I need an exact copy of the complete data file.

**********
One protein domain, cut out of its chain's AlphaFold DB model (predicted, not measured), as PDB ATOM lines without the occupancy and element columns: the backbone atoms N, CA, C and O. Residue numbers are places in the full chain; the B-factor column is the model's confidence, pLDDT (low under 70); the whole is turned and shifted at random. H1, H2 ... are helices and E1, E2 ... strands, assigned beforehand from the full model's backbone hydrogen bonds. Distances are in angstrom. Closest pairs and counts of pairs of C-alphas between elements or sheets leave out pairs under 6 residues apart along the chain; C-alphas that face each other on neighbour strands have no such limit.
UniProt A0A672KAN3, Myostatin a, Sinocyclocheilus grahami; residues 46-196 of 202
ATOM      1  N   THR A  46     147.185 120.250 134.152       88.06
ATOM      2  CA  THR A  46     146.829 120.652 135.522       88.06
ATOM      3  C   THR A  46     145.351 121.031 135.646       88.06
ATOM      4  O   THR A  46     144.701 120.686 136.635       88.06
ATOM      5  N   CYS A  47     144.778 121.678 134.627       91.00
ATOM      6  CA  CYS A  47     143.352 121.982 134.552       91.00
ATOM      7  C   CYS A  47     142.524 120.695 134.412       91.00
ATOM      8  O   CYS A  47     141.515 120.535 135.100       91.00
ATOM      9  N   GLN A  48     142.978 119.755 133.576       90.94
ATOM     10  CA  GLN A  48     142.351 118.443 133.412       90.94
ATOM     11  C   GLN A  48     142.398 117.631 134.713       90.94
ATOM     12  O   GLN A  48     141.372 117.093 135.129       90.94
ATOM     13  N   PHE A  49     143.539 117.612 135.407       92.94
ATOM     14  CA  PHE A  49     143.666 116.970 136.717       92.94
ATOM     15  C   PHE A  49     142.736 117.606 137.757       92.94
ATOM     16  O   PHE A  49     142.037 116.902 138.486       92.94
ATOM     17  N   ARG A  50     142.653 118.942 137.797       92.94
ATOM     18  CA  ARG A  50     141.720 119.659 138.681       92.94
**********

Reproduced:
One protein domain, cut out of its chain's AlphaFold DB model (predicted, not measured), as PDB ATOM lines without the occupancy and element columns: the backbone atoms N, CA, C and O. Residue numbers are places in the full chain; the B-factor column is the model's confidence, pLDDT (low under 70); the whole is turned and shifted at random. H1, H2 ... are helices and E1, E2 ... strands, assigned beforehand from the full model's backbone hydrogen bonds. Distances are in angstrom. Closest pairs and counts of pairs of C-alphas between elements or sheets leave out pairs under 6 residues apart along the chain; C-alphas that face each other on neighbour strands have no such limit.
UniProt A0A672KAN3, Myostatin a, Sinocyclocheilus grahami; residues 46-196 of 202
ATOM      1  N   THR A  46     147.185 120.250 134.152       88.06
ATOM      2  CA  THR A  46     146.829 120.652 135.522       88.06
ATOM      3  C   THR A  46     145.351 121.031 135.646       88.06
ATOM      4  O   THR A  46     144.701 120.686 136.635       88.06
ATOM      5  N   CYS A  47     144.778 121.678 134.627       91.00
ATOM      6  CA  CYS A  47     143.352 121.982 134.552       91.00
ATOM      7  C   CYS A  47     142.524 120.695 134.412       91.00
ATOM      8  O   CYS A  47     141.515 120.535 135.100       91.00
ATOM      9  N   GLN A  48     142.978 119.755 133.576       90.94
ATOM     10  CA  GLN A  48     142.351 118.443 133.412       90.94
ATOM     11  C   GLN A  48     142.398 117.631 134.713       90.94
ATOM     12  O   GLN A  48     141.372 117.093 135.129       90.94
ATOM     13  N   PHE A  49     143.539 117.612 135.407       92.94
ATOM     14  CA  PHE A  49     143.666 116.970 136.717       92.94
ATOM     15  C   PHE A  49     142.736 117.606 137.757       92.94
ATOM     16  O   PHE A  49     142.037 116.902 138.486       92.94
ATOM     17  N   ARG A  50     142.653 118.942 137.797       92.94
ATOM     18  CA  ARG A  50     141.720 119.659 138.681       92.94